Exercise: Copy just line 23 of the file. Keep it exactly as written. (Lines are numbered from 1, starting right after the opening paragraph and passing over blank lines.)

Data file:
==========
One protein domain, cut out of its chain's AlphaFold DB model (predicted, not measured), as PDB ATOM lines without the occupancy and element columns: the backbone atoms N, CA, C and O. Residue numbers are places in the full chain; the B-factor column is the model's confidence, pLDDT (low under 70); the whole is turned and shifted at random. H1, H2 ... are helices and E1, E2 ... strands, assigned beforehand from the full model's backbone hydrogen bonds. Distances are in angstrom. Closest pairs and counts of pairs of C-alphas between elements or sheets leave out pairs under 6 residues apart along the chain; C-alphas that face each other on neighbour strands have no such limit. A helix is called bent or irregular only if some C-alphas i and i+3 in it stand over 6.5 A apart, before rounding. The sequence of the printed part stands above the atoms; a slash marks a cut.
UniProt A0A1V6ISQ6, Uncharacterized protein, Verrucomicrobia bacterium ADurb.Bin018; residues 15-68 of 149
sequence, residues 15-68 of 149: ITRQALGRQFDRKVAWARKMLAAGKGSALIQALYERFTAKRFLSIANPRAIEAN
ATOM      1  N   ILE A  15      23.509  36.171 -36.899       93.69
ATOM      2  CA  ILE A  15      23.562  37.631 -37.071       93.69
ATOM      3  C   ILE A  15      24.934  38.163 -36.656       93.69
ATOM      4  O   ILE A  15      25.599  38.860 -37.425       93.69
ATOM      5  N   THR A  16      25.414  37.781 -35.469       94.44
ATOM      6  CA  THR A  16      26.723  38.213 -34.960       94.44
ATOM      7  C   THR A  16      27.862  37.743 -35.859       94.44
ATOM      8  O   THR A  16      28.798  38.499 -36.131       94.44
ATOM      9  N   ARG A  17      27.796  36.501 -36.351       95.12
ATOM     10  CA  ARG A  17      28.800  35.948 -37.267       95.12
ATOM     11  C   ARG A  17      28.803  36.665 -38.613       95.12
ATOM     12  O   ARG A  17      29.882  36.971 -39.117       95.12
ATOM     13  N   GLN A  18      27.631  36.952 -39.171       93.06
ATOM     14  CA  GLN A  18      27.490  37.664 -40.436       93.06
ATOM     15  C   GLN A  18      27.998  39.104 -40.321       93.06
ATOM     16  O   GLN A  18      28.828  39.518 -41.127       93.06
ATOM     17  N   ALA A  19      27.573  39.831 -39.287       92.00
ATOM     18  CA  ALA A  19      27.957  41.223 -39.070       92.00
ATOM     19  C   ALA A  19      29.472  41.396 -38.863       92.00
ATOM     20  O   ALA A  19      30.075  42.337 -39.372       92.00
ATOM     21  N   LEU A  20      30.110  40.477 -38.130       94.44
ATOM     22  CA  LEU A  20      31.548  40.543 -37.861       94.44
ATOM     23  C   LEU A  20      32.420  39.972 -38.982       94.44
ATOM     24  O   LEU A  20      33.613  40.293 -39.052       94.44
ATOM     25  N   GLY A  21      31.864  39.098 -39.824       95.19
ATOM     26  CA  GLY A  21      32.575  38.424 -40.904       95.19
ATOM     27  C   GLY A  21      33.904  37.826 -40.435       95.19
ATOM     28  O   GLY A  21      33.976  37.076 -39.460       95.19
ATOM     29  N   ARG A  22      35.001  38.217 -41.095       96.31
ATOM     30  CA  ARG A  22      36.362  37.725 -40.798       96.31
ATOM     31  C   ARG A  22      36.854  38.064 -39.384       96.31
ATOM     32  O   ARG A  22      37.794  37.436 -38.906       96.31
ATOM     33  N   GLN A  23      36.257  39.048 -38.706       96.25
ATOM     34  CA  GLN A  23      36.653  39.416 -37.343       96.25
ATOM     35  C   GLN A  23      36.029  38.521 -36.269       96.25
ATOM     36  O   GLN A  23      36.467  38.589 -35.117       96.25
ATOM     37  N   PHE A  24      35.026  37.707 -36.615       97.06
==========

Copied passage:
ATOM     21  N   LEU A  20      30.110  40.477 -38.130       94.44